What is Casualty Insurance?

Legal Definition
Casualty insurance is a problematically defined term which broadly encompasses insurance not directly concerned with life insurance, health insurance, or property insurance.

Casualty insurance is mainly liability coverage of an individual or organization for negligent acts or omissions. However, the term has also been used for property insurance, aviation insurance, boiler and machinery insurance, and glass and crime insurance. It may include marine insurance for shipwrecks or losses at sea, fidelity and surety insurance, earthquake insurance, political risk insurance, terrorism insurance, fidelity and surety bonds.

One of the most common kinds of casualty insurance today is automobile insurance. In its most basic form, automobile insurance provides liability coverage in the event that a driver is found "at fault" in an accident. This can cover medical expenses of individuals involved in the accident as well as restitution or repair of damaged property, all of which would fall into the realm of casualty insurance coverage.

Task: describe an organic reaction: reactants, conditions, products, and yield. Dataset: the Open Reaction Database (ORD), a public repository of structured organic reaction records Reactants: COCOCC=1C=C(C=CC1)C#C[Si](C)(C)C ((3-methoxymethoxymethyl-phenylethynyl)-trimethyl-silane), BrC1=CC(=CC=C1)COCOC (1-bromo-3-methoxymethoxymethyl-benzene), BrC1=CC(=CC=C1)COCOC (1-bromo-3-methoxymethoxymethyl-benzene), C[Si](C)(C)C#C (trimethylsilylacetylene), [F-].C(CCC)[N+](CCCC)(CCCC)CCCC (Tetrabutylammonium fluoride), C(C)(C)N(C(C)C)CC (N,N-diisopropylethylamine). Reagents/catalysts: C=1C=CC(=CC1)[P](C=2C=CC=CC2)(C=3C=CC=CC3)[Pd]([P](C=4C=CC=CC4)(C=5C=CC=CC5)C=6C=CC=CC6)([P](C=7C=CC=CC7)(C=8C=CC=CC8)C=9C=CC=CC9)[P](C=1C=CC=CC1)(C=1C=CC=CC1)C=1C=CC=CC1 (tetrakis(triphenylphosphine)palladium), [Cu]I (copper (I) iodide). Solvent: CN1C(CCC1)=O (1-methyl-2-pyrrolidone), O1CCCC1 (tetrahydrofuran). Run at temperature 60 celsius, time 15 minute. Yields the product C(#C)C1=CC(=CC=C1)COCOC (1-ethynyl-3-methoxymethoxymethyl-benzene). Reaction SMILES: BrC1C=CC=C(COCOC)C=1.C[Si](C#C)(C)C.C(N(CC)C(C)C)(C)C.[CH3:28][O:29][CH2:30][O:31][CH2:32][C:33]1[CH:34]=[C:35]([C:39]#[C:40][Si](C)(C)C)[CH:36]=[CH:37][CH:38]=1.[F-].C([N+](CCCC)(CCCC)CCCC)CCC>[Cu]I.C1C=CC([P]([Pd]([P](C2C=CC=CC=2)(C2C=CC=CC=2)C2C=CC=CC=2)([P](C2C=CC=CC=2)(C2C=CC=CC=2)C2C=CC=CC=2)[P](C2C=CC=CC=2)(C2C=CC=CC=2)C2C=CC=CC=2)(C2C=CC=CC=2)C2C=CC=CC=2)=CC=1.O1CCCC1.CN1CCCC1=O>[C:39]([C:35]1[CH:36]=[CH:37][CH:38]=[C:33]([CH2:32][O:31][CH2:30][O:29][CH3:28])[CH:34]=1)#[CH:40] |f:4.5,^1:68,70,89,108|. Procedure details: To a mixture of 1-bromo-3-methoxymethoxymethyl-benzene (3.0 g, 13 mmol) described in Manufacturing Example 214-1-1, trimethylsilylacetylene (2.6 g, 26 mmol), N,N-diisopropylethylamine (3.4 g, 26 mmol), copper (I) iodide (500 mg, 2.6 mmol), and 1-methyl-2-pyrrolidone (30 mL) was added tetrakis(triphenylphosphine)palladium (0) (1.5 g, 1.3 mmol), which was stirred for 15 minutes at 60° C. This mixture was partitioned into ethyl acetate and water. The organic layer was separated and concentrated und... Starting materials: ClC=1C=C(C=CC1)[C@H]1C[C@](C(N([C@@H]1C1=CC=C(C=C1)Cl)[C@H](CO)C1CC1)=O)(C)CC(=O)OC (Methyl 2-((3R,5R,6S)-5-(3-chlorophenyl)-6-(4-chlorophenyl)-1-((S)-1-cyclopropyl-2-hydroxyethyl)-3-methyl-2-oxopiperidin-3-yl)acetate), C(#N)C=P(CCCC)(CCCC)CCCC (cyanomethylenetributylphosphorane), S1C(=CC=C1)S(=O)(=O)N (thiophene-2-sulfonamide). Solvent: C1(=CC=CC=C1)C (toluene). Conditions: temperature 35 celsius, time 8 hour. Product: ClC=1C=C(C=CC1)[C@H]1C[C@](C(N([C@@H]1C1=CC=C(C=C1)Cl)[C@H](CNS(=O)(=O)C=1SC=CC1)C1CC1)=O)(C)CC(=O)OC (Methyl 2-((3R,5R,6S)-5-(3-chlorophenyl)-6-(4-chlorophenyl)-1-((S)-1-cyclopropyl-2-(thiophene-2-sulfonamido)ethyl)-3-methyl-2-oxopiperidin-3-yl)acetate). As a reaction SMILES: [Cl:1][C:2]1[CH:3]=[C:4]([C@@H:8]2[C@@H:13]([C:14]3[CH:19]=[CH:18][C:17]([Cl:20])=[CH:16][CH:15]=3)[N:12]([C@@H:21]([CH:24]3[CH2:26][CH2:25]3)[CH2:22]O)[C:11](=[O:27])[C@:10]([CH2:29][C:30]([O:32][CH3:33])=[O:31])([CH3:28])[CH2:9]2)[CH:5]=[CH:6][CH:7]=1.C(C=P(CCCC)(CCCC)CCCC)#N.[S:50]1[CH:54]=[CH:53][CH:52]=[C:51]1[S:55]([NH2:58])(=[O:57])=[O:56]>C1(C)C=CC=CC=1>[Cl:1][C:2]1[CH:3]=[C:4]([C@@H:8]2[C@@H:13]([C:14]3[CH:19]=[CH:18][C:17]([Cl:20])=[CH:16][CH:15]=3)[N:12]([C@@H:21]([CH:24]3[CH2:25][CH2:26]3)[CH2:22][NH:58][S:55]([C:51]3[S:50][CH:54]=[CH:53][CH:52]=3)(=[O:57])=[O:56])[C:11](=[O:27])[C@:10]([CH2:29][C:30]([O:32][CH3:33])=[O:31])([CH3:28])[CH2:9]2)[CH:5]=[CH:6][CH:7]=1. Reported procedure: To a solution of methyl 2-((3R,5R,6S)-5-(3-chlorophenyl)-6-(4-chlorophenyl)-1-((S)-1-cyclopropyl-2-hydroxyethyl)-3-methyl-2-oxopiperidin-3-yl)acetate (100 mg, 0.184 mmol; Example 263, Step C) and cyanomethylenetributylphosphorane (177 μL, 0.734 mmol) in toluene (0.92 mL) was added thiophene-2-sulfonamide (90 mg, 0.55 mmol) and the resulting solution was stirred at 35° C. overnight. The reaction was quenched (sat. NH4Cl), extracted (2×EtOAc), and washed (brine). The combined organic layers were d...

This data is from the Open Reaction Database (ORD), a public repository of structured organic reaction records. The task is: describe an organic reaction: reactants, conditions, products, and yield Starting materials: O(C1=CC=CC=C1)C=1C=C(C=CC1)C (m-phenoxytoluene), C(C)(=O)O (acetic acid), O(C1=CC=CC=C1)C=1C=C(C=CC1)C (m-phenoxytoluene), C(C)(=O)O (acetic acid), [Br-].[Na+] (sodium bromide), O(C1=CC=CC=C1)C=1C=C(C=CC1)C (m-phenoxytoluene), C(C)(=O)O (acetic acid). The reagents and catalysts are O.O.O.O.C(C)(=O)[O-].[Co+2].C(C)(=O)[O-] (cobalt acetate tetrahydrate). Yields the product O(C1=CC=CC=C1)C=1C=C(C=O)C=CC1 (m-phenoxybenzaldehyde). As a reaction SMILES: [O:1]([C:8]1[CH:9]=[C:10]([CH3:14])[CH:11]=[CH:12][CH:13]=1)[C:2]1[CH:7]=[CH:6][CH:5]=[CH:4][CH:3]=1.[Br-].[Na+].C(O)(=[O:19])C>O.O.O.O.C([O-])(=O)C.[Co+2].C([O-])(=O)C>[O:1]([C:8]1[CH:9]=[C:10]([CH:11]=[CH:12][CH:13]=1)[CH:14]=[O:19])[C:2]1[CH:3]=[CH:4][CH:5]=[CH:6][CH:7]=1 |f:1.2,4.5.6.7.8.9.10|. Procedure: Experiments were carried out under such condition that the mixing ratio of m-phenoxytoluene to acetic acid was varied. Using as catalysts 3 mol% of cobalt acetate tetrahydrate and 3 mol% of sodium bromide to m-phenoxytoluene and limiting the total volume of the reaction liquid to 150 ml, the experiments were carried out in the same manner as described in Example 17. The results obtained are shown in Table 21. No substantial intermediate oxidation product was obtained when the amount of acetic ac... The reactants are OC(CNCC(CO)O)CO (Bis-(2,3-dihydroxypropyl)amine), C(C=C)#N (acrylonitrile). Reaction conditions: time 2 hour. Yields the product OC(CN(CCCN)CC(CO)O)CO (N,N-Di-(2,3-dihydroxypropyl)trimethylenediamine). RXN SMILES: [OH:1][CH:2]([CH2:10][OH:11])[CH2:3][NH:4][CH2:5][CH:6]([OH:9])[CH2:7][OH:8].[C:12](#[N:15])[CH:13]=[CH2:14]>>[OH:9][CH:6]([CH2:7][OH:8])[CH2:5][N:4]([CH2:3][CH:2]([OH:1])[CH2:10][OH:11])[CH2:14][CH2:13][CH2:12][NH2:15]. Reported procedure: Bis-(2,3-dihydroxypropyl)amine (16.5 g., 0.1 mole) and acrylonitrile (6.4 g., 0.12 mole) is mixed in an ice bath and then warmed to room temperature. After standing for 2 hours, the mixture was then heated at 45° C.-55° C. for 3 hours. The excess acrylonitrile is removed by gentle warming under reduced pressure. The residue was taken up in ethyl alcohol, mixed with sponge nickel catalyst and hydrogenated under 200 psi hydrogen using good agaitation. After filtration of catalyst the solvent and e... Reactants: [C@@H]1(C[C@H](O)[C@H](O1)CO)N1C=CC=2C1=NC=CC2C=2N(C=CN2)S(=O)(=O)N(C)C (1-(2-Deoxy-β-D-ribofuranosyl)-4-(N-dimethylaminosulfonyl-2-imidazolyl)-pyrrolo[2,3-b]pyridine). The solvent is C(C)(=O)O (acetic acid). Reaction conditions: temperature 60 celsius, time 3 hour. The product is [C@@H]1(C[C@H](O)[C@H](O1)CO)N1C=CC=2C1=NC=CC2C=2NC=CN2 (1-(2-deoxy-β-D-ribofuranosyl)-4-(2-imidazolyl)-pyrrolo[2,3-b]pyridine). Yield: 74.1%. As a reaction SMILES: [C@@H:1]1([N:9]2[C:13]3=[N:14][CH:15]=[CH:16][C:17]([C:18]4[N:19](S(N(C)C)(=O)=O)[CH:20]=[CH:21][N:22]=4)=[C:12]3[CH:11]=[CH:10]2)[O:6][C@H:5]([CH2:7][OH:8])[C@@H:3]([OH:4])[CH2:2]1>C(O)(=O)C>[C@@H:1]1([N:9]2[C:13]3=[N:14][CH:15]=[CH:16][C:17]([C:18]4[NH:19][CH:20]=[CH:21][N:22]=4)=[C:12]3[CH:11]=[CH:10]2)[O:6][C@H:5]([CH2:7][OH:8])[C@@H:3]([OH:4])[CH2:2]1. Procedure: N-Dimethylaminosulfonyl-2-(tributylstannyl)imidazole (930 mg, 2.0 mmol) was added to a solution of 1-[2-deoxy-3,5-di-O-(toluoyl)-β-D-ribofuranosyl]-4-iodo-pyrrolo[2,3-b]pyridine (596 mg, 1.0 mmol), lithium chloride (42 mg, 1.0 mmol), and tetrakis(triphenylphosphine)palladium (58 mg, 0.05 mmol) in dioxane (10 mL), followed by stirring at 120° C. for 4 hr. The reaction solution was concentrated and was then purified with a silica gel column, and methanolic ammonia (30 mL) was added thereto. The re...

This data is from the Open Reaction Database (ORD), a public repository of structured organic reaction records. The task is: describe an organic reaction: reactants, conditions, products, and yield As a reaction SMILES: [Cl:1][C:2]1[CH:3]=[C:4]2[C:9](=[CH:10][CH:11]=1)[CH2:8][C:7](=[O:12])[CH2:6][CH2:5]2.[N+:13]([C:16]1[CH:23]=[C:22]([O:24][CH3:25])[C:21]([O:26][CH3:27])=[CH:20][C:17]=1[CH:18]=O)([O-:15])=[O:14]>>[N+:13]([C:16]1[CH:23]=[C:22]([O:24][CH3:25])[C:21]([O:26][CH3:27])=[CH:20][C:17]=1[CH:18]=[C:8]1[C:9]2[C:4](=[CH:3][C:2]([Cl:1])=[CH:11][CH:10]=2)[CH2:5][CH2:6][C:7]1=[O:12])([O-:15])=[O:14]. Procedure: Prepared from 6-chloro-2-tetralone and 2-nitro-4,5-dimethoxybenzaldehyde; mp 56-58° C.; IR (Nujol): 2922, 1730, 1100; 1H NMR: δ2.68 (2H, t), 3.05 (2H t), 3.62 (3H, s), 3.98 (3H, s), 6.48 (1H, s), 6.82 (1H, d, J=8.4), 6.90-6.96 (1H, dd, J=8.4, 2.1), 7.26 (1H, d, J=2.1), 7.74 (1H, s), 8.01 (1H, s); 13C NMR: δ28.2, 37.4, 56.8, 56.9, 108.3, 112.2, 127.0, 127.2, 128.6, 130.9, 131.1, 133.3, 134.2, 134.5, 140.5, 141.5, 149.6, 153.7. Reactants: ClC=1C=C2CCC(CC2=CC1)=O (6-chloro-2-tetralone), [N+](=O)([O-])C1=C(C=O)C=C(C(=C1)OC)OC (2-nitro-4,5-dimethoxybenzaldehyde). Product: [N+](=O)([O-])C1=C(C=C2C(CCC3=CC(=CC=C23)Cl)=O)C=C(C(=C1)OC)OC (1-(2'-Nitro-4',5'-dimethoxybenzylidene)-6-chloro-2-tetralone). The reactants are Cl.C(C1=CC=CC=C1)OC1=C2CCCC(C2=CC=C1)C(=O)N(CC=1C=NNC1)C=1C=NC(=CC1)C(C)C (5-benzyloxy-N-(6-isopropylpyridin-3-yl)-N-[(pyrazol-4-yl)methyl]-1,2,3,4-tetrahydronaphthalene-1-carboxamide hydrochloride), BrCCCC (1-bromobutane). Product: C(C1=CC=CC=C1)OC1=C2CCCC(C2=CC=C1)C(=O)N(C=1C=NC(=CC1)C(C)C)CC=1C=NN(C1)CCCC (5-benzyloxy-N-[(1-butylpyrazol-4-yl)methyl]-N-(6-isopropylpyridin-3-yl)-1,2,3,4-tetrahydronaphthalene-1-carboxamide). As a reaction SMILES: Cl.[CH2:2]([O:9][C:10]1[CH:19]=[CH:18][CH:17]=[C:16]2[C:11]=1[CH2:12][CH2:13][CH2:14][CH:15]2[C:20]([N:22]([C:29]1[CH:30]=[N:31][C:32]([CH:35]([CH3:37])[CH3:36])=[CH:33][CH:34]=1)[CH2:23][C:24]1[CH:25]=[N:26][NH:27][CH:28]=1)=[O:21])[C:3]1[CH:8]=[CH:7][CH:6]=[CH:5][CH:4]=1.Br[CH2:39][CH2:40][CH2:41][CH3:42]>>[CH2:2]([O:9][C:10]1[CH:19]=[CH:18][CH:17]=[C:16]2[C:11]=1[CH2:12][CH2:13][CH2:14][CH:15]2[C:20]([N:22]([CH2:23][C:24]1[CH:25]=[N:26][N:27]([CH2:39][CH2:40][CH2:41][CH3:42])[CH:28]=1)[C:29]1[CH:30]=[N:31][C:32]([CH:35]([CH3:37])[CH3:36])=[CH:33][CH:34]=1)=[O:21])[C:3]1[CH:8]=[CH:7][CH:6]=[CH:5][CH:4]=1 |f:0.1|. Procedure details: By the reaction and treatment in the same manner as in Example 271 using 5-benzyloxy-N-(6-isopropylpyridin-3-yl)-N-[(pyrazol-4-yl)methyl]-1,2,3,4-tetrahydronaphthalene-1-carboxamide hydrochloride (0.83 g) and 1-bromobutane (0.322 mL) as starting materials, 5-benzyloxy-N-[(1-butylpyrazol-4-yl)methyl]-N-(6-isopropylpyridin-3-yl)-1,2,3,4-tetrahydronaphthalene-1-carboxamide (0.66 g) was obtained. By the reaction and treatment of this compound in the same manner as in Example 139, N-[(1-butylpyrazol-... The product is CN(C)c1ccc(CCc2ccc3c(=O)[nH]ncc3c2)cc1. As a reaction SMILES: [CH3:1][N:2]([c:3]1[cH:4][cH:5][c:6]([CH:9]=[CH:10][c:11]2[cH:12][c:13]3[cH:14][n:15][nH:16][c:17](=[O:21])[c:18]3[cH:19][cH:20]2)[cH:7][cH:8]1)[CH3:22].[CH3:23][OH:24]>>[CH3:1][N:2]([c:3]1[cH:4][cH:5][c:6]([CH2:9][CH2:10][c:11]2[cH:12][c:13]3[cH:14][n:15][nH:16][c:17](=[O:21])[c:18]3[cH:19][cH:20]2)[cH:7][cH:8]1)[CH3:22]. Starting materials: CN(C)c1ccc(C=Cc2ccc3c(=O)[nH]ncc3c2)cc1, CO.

If coverage were extended to cover damage to one's own vehicle, or against theft, the policy would no longer be exclusively a casualty insurance policy.
-- Wikipedia
Legal Definition
Insurance covering losses designated by legal process, due to damage or injury to a person or property.
Legal Definition
This term is generally used as equivalent to "accident" insurance. See State v. Federal Inv. Co.., 48 Minn. 110, 50 N. W. 1028. But in some states it means insurance against accidental injuries to property, as distinguished from accidents resulting in bodily injury or death. See Employers' Liability Assur. Co.rp. v. Merrill, 155 Mass. 404, 29 N. E. 529.
-- Black's Law Dictionary